2021 Biden Administration Proposed Tax Changes: Will My Estate Be Subject to Estate Tax?
Over the course of the last several decades, the federal estate tax credit has increased to the point that only very high net-worth individuals and families need to concern themselves with estate tax planning. For the year 2021, the “applicable exclusion amount” is $11,700,000.00 per individual (23,400,000.00 for married couples). The gift tax exclusion amount is the same, that is, each individual may give $11,700,000.00 during their lifetime without incurring any gift tax. If the sum of lifetime gifts and assets transferred at death is greater than the applicable exclusion amount, then such transfers will be taxed at a rate as high as 40%.
However, the Biden administration has proposed a reduction of the applicable exclusion amount to $3,500,000.00 per person for estates, $1,000,000.00 for lifetime gifts, and increase the tax rate to up to 45%. Such a change is made more likely by the fact that, in January, the Democratic party has consolidated power in both branches of the U.S. Congress. Last year, there was even fear that, if such a change came in to effect at any time during 2021, congress could make the change retroactive to January 1, 2020, prompting many families to make gifts before the end of the year to ensure their use of the current applicable exclusion amounts.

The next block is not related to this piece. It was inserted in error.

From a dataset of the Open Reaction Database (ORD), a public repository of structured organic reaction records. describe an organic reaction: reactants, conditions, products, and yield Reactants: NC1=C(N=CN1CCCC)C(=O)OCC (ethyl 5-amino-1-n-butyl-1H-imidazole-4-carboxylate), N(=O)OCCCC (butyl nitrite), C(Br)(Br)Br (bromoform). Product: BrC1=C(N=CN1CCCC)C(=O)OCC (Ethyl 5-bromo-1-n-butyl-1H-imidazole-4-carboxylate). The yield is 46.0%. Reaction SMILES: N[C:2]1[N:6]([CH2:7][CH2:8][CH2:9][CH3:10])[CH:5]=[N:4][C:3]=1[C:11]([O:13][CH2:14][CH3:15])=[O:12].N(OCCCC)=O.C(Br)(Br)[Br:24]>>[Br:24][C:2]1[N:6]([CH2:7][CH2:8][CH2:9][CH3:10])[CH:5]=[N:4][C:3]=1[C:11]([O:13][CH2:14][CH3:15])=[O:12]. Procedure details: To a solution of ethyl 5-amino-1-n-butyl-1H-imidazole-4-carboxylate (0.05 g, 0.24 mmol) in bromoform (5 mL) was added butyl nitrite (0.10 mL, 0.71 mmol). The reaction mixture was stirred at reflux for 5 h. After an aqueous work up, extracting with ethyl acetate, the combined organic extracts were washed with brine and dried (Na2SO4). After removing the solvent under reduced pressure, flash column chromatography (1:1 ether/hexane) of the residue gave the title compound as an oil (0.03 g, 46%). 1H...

While retroactive application to January 1 is dubious at best, changes in the near future seem likely. If the changes proposed by the Biden administration take effect, it would mean that many more families that previously were not concerned about estate taxes will be in need of tax planning. If you are interested in learning more about your trust and tax planning, do not hesitate to contact the attorneys of Chepenik Trushin LLP, who are ready, willing, and able to assist with your estate tax planning needs. Call Bart Chepenik, JD LL M at 305-613-3548 or Brad Trushin, Esq at 305-981-8889, as we are accessible to help you and your family 7 days a week.